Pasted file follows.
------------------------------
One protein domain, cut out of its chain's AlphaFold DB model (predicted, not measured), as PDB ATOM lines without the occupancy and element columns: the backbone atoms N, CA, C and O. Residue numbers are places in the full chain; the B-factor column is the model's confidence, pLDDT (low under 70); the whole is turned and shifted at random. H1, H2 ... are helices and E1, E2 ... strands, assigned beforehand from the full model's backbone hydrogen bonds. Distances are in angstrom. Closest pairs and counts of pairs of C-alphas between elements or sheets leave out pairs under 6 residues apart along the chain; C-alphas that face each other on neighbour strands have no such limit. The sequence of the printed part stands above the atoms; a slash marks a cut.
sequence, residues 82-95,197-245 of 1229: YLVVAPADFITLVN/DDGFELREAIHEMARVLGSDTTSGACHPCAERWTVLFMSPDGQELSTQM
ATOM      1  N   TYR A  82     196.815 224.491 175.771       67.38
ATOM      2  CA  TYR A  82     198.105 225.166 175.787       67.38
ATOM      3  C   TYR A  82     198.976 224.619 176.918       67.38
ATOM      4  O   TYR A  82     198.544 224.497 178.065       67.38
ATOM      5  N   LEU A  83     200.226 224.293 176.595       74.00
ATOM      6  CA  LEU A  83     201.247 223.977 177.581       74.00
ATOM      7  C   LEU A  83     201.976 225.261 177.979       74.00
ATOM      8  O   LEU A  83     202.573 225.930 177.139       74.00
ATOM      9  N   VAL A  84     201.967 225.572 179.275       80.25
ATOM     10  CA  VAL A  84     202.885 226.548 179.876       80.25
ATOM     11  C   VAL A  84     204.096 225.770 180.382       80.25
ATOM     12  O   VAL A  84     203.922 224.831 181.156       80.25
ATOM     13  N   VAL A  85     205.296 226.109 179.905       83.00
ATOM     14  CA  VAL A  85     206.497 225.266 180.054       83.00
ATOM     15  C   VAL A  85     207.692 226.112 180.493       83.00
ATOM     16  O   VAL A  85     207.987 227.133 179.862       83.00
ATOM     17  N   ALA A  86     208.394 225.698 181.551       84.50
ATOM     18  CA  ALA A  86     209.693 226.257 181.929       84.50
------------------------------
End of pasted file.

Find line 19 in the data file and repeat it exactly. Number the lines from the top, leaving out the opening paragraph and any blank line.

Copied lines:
ATOM     18  CA  ALA A  86     209.693 226.257 181.929       84.50